Wednesday, April 2, 2014

Mayor of London gives Convoys Wharf the go ahead

Well, there's no turning back now. As Mayor of Lewisham Steve Bullock said at the hearing at City Hall on Monday at which Boris approved the Convoys Wharf outline planning application, "if we get it wrong now, we won't have the opportunity again in our lifetime". He asked for a bit more time to get it right. Unfortunately, Boris called time, and it's very, very wrong.

The heritage community projects Build The Lenox and Sayes Court Garden appeared to come out well, however, with Boris imposing two conditions on his approval that would help them get a better deal. But although this signalled his enthusiasm for their proposals, much is still to be negotiated and the developer will no doubt continue to stall and obstruct.

Indeed much remains still to be decided – for instance, the design of the buildings. This will happen at a later stage. But the developer now has the green light (and his architect's glossy illustrations) with which to start selling his luxury flats overseas. It doesn't really matter to those investors parking their money in London property what the buildings look like.

Rather too late in the day for Deptford, the debate on London's rising property prices, foreign investors and skyscraper luxury developments has gathered momentum. Only the day before the Convoys application was heard at City Hall, the Observer was publishing a petition by the great and influential which opposes the addition of another 230 skyscrapers to the London skyline. This was part of a response to a report and exhibition "London's Growing Up!" by New London Architecture (NLA) whose research has found more than 230 tall towers over 20 storeys in the pipeline for London. Ironically, the petition is signed by Alan Baxter, whose firm worked on the Heritage Strategy for the Convoys Wharf application.

Last Wednesday, the Prince's Foundation for Building Community published a report on London's housing which said we are under assault from 'faceless' towers and 'poorly conceived' mega-developments, with ordinary Londoners no longer able to afford to live here (download here).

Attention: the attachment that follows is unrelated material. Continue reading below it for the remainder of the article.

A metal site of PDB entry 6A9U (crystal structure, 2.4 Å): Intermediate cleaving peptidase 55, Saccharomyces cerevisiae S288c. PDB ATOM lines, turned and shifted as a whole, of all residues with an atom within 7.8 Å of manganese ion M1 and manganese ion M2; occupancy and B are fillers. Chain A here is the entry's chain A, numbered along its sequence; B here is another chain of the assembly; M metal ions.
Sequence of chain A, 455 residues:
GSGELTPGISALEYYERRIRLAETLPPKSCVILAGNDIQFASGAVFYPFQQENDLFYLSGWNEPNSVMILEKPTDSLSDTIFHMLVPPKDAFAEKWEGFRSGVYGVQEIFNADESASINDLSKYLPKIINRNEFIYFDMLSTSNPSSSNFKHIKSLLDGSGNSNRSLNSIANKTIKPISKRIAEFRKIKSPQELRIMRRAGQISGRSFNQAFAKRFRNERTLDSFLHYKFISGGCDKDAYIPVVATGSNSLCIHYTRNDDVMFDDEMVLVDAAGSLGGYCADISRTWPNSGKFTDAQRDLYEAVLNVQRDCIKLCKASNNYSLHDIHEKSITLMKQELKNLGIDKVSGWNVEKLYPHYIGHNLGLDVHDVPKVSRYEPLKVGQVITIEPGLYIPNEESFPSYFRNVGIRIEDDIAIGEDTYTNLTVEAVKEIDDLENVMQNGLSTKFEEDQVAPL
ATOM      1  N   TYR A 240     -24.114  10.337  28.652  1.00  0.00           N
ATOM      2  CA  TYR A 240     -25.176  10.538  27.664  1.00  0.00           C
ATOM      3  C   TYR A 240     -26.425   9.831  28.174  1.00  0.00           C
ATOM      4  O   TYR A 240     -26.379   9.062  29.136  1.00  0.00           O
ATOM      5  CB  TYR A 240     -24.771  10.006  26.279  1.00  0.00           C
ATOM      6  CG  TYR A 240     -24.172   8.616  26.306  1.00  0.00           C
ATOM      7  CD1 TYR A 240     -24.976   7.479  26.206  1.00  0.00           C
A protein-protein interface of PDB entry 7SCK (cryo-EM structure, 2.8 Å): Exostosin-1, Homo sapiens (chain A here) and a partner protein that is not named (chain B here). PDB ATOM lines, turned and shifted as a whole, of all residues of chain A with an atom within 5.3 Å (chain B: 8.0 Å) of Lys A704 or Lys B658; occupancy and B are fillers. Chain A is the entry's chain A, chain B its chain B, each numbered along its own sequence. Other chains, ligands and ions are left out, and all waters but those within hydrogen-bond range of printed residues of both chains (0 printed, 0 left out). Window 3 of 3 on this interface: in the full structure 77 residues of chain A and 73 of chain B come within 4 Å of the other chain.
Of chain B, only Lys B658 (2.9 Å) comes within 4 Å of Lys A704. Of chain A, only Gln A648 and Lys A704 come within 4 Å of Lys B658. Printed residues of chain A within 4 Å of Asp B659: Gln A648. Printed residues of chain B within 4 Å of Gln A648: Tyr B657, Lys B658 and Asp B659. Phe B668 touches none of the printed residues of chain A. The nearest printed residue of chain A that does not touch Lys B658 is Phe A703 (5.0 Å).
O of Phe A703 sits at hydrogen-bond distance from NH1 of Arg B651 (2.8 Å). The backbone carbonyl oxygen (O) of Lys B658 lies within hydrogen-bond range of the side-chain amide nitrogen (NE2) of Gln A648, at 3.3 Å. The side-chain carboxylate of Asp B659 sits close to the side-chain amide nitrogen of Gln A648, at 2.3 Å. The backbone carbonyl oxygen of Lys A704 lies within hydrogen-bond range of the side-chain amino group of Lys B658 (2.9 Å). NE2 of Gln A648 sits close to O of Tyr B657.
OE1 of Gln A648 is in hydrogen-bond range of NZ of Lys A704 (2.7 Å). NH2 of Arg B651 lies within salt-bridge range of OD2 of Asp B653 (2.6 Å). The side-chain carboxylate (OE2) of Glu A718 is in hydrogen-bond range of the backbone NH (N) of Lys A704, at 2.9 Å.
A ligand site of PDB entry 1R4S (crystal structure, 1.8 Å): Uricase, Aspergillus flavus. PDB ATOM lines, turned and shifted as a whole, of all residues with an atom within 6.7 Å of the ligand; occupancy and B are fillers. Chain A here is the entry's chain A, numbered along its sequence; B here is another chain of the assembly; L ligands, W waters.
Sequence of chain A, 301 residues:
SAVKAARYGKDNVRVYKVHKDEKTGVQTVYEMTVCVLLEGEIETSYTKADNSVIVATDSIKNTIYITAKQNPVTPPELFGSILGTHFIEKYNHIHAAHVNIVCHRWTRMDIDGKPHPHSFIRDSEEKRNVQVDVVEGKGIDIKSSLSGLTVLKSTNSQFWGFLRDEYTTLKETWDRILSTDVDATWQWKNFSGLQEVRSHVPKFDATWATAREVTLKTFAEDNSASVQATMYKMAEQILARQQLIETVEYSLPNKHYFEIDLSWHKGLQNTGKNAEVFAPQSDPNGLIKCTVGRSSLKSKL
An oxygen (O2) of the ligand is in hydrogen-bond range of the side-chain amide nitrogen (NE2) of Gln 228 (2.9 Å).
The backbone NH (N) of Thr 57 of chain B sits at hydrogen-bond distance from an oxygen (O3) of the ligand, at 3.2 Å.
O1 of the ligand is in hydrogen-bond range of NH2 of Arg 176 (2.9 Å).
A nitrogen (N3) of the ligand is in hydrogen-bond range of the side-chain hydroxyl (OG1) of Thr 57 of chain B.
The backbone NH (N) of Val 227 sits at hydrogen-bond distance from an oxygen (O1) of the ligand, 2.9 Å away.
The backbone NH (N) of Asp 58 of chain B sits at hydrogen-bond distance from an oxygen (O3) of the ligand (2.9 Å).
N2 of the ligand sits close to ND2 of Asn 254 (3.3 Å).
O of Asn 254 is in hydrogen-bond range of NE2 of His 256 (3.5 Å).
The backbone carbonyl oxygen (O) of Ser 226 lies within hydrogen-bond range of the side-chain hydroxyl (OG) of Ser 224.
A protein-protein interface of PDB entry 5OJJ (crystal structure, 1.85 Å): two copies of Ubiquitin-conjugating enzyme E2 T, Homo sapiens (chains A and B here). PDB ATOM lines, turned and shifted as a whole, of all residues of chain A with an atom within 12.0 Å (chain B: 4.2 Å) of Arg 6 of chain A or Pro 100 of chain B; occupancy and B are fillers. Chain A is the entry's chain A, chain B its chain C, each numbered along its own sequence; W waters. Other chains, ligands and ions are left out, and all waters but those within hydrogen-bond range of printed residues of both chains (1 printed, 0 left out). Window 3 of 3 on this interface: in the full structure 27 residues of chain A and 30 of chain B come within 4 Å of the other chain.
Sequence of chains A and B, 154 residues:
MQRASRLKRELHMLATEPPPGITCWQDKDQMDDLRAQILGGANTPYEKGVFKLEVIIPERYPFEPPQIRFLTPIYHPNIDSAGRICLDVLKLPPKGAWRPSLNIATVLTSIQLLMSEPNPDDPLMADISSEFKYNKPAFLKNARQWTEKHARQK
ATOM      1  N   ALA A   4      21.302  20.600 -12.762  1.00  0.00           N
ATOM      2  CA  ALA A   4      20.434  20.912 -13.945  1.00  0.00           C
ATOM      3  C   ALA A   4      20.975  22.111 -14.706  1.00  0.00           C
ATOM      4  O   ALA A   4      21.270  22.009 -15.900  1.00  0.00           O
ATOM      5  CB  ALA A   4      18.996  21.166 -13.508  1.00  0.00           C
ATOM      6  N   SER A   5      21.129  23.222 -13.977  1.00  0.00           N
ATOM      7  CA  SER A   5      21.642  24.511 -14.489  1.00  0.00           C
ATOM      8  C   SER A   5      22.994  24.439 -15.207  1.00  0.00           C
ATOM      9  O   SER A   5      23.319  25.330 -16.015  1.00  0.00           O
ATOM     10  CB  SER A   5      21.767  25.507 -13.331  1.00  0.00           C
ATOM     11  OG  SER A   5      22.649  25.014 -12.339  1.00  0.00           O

And only hours before the Convoys hearing, the developer's architect Sir Terry Farrell (also an advisor to the Mayor of London) was launching his own government backed 'Farrell Review of Architecture and the Build Environment'. Apparently planners must think about Place with a capital P, working with local people and expert advisors to draw up real, proactive plans for the future.

That'll be the same Farrell who helped the Hong Kong conglomerate Hutchison Whampoa to devise a masterplan that builds over Deptford's Royal Dockyard and has helped them keep local people as far away from the planning process as possible. In fact the bloated old hypocrite turned up at the hearing after his lunchtime launch.

Despite giving the Farrell document a glowing review in the Telegraph, Jonathan Glancy observed "This week, the fight over dismal plans for a pox of hundreds of new and dimly designed skyscrapers defacing London along the Thames promises to become very heated, while planning permission will be granted somwhere near you for ever more cheap-as-chips housing – cheap, that is, to build on land acquired for next to nothing, yet sold as dear as the market will bear".
See also the Deptford Dame's comments, plus a report on Deptford Is.., Build The Lenox and local press. Meanwhile, here's Hong Kong...


  1. See Simon Jenkins in Evening Standard "If Johnson ever runs for Prime Minister, the towers of London should hang around his neck like an albatross."

  2. Told ya so! Li-Ka Shing becomes biggest overseas investor in UK: